Small-Cell Lung Cancer: Is There a Standard Therapy?

OncologyONCOLOGY Vol 12 No 1
Volume 12
Issue 1

For more than 25 years, chemotherapy has been the cornerstone of treatment for small-cell lung cancer. Many studies have tested a wide variety of drugs in different combinations, resulting in a number of standard

ABSTRACT: For more than 25 years, chemotherapy has been the cornerstone of treatment for small-cell lung cancer. Many studies have tested a wide variety of drugs in different combinations, resulting in a number of standard combination chemotherapy options. Radiotherapy to the primary tumor, after having been out of favor for a time, is now considered an element of standard therapy for patients with limited disease, although a number of questions remain concerning its optimal use. Because the overall outcome of therapy for small-cell lung cancer is not at all satisfying, further research is needed to find a better use of old and new drugs. This article provides a historic overview of therapy for small-cell lung cancer, followed by examples of emerging concepts and current research in such areas as dose escalation, second-line therapy, and new drugs. Selection of optimal first-line therapy for the individual patient is also discussed, based on disease stage, performance status, and other considerations. [ONCOLOGY 12(Suppl 2):25-30, 1998]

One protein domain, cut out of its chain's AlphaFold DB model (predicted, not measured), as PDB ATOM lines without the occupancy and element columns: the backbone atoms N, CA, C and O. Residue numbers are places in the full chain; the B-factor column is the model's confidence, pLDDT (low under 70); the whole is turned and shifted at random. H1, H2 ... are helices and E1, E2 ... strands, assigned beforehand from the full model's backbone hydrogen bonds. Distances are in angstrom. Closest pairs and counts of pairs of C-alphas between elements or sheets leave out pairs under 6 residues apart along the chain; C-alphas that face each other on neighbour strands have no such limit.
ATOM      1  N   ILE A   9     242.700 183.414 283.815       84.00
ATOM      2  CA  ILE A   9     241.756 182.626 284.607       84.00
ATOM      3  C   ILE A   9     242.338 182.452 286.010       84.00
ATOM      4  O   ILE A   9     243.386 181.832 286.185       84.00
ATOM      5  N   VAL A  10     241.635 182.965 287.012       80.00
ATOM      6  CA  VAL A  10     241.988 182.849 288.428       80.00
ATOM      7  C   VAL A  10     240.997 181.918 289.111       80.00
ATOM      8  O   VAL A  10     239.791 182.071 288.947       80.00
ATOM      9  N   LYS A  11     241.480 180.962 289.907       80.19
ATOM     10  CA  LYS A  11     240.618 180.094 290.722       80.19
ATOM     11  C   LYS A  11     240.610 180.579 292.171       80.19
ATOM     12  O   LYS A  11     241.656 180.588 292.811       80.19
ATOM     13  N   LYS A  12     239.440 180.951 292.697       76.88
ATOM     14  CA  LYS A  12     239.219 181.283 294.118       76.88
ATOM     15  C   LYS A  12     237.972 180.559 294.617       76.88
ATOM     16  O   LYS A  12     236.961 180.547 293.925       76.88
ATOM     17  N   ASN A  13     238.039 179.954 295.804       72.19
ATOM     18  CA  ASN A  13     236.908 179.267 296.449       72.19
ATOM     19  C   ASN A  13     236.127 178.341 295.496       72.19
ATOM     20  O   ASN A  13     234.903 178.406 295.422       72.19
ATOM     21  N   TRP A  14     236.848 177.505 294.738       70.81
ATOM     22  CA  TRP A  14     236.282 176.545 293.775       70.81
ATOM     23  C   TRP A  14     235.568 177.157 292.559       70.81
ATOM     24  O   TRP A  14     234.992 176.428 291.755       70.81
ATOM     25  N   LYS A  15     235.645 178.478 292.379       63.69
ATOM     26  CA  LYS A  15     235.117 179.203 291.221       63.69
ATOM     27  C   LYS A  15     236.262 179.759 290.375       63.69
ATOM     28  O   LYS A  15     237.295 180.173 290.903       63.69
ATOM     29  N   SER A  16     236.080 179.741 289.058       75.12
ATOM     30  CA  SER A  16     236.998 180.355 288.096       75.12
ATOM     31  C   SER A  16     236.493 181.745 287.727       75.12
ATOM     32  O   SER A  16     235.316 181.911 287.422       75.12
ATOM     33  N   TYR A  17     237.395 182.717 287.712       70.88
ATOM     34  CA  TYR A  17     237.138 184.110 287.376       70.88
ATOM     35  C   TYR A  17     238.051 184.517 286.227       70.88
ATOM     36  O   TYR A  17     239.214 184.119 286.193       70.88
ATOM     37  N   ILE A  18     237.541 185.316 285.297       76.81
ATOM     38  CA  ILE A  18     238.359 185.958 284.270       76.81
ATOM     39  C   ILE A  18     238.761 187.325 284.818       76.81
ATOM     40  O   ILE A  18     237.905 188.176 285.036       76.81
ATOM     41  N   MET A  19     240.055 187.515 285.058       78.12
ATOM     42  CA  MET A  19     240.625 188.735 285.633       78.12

In the late 1960s, it became clear that small-cell lung cancer (SCLC) is distinct from other histologic types of lung cancer and could be differentiated in a number of ways. At the time of diagnosis, for example, small-cell lung cancer usually manifests as a central tumor, with dissemination to the locoregional lymph nodes and signs of dissemination to distant sites in the vast majority of patients. Further, it is often associated with paraneoplastic signs like inappropriate antidiuretic hormone production, Cushing’s syndrome, and Eaton-Lambert syndrome.

The general consensus about the approach to treating this tumor changed considerably after it became clear that despite any apparent success of local treatment, ie, radiotherapy or surgery in selected patients, the short- and long-term prognosis for patients with small-cell lung cancer was very poor. In fact it was questionable whether therapy offered any benefit over no treatment, which resulted in a median survival of 6 weeks for patients with extensive disease and 3 months for those with limited disease. Despite the questionable success of radiotherapy as a single-treatment modality for limited-disease patients, the staging system for this tumor is still based on the potential to create a radiotherapy field that will encompass all known tumor sites.